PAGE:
Exciting news: Central Park has finally unveiled a statue commemorating real-life women—the first of its kind in Central Park's 160-year history. The statue is called the Women's Rights Pioneers Monument and pays tribute to Susan B. Anthony, Elizabeth Cady Stanton, and Sojourner Truth. The only other female statues featured in the park are fictional characters, such as Alice in Wonderland and Juliet from Romeo and Juliet. The statue comes during the same week that our country honors the 100th anniversary of women gaining the right to vote. (This, however, didn't originally include all women.)
It took seven years for the monument to finally get a spot in the park. The Monumental Women organization said they received over 1,000 donations to fund the statue. One of the groups who donated was a Girl Scouts troop who put their cookie money towards the bronze monument, per Forbes.
The Women’s Rights Pioneers statue unveiled in @CentralParkNYC. Sojourner Truth, Elizabeth Cady Stanton and Susan B. Anthony. @MonumentalWomen pic.twitter.com/me7hJKcFTZAugust 26, 2020
"I am honored to stand here today in Central Park on Women's Equality Day as three trailblazing women will be forever cemented into the fabric of our city. Women's equality starts with representation," said Congresswoman Carolyn B. Maloney at the unveiling ceremony on August 26. "While the path towards equality is a long one, we cannot forget the women whose shoulders we stand on; Sojourner Truth, Susan B. Anthony and Elizabeth Cady Stanton, and the countless others who risked their lives, protested, and were arrested all for gender equity. This statue serves as a constant reminder for all of us to continue the fight."
Other guests in attendance include former Secretary of State Hillary Rodham Clinton, who spoke on the importance of the 19th Amendment, but how its passing didn't apply to everyone.
"Because while the passage of the 19th Amendment was a critical, important, historic victory, it was also an incomplete one. It would take decades longer to guarantee the franchise for women of color, especially Black and Native American women," said Clinton. "A century later, the struggle to enforce the right to vote continues."
She also spoke on the importance of equal voting rights for all Americans and how that fight isn't over. "We're still fighting so that every eligible American can cast their ballot, and know their vote will be counted, regardless of race, age, or geography. As Sojourner, Susan, and Elizabeth understood, we are all freer when every one of us is free. Our democracy belongs to all of us."
Before you see the statue in person (or virtually), make sure you're registered to vote by clicking here.
Stay In The Know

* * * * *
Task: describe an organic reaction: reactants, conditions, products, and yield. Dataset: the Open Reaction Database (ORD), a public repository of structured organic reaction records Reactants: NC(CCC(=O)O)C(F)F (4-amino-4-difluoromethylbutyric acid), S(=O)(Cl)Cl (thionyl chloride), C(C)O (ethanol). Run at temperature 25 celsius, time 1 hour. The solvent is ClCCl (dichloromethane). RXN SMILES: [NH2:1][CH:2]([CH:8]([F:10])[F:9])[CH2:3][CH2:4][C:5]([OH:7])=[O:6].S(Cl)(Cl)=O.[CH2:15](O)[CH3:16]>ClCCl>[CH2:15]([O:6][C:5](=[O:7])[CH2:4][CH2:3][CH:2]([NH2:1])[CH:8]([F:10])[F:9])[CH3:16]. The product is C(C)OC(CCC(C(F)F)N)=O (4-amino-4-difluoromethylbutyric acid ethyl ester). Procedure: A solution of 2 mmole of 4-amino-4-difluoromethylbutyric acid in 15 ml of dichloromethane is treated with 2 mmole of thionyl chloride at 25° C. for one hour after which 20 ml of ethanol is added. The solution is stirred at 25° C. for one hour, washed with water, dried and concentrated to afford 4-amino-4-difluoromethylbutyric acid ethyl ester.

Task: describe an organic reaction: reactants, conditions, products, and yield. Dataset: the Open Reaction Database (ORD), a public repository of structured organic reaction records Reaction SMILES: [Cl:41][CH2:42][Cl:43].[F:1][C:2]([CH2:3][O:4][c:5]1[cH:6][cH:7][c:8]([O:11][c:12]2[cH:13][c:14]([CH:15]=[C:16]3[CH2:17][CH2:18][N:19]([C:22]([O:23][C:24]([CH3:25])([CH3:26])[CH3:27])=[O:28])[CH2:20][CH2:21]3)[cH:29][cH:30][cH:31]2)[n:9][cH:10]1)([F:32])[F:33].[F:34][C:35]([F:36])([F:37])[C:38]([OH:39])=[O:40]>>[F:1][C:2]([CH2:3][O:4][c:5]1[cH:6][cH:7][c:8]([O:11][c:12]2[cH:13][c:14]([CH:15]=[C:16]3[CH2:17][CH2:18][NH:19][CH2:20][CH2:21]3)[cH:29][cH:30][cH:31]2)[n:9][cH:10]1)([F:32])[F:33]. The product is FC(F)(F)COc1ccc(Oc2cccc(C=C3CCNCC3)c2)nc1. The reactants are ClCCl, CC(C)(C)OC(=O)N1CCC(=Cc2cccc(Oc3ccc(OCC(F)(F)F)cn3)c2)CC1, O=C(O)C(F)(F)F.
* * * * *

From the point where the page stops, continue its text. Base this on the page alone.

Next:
Marie Claire email subscribers get intel on fashion and beauty trends, hot-off-the-press celebrity news, and more. Sign up here.
Bianca Rodriguez is the Fashion & Luxury Commerce Manager at Hearst Magazines, covering fashion, beauty, and more for Cosmopolitan, Elle, Esquire, Harper’s BAZAAR, and Town & Country. She likes lounging about with a good book and thinks a closet without platform sneakers is a travesty.
Kylie Jenner's Peep-Toe Boots Kick Off the Polarizing Spring Shoe Trend
These boots were made for walkin'—and showing off your pedicure.
By Aaron Royce
Machine Gun Kelly Is No Longer Going By Machine Gun Kelly
The change comes after some fans claimed the name glorified firearms.
By Meghan De Maria
Prince William Accepts Gifts for Kate Middleton As Health Rumors Swirl
William attended two more public events this week, without his wife in sight.
By Meghan De Maria
36 Ways Women Still Aren't Equal to Men
It's just one of the many ways women still aren't equal to men.
By Brooke Knappenberger
How New York's First Female Governor Plans to Fight for Women If Reelected
Kathy Hochul twice came to power because men resigned amid sexual harassment scandals. Here, how she's leading differently.
By Emily Tisch Sussman
Why the 2022 Midterm Elections Are So Critical
As we blaze through a highly charged midterm election season, Swing Left Executive Director Yasmin Radjy highlights rising stars who are fighting for women’s rights.
By Tanya Benedicto Klich
Tammy Duckworth: 'I’m Mad as Hell' About the Lack of Federal Action on Gun Safety
The Illinois Senator won't let the memory of the Highland Park shooting just fade away.
By Sen. Tammy Duckworth
Roe Is Gone. We Have to Keep Fighting.
Democracy always offers a path forward even when we feel thrust into the past.
By Beth Silvers and Sarah Stewart Holland, hosts of Pantsuit Politics Podcast
The Supreme Court's Mississippi Abortion Rights Case: What to Know
The case could threaten Roe v. Wade.
By Megan DiTrolio
Sex Trafficking Victims Are Being Punished. A New Law Could Change That.
Victims of sexual abuse are quietly criminalized. Sara's Law protects kids that fight back.
By Dr. Devin J. Buckley and Erin Regan
My Family and I Live in Navajo Nation. We Don't Have Access to Clean Running Water
"They say that the United States is one of the wealthiest countries in the world. Why are citizens still living with no access to clean water?"
By Amanda L. As Told To Rachel Epstein